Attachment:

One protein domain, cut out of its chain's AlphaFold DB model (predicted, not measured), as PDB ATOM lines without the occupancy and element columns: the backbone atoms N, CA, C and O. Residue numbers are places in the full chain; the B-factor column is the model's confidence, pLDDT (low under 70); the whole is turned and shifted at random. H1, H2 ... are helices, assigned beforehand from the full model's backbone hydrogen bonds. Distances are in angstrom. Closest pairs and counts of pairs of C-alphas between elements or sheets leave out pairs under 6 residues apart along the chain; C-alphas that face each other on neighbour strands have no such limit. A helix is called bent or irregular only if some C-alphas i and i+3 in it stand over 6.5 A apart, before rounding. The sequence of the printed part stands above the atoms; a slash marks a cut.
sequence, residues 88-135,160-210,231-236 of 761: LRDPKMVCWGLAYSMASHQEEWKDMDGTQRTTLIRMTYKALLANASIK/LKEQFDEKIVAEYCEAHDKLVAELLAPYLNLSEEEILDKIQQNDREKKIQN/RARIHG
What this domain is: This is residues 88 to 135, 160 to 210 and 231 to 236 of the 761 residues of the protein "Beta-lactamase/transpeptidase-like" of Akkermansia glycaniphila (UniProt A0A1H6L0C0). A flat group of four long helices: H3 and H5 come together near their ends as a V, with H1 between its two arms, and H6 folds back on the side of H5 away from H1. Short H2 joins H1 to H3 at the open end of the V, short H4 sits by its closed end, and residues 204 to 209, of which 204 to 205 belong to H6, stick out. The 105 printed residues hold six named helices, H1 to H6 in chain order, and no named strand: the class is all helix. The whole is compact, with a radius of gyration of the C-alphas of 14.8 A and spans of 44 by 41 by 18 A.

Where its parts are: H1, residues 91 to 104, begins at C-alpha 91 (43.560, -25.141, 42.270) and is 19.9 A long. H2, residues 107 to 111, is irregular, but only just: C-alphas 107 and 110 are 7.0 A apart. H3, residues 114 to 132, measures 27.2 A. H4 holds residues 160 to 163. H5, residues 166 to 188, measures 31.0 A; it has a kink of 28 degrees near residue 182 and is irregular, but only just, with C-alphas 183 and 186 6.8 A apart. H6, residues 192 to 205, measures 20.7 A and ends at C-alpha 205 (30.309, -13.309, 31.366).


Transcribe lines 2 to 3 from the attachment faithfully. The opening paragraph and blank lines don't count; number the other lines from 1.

What this domain is: This is residues 88 to 135, 160 to 210 and 231 to 236 of the 761 residues of the protein "Beta-lactamase/transpeptidase-like" of Akkermansia glycaniphila (UniProt A0A1H6L0C0). A flat group of four long helices: H3 and H5 come together near their ends as a V, with H1 between its two arms, and H6 folds back on the side of H5 away from H1. Short H2 joins H1 to H3 at the open end of the V, short H4 sits by its closed end, and residues 204 to 209, of which 204 to 205 belong to H6, stick out. The 105 printed residues hold six named helices, H1 to H6 in chain order, and no named strand: the class is all helix. The whole is compact, with a radius of gyration of the C-alphas of 14.8 A and spans of 44 by 41 by 18 A.

Where its parts are: H1, residues 91 to 104, begins at C-alpha 91 (43.560, -25.141, 42.270) and is 19.9 A long. H2, residues 107 to 111, is irregular, but only just: C-alphas 107 and 110 are 7.0 A apart. H3, residues 114 to 132, measures 27.2 A. H4 holds residues 160 to 163. H5, residues 166 to 188, measures 31.0 A; it has a kink of 28 degrees near residue 182 and is irregular, but only just, with C-alphas 183 and 186 6.8 A apart. H6, residues 192 to 205, measures 20.7 A and ends at C-alpha 205 (30.309, -13.309, 31.366).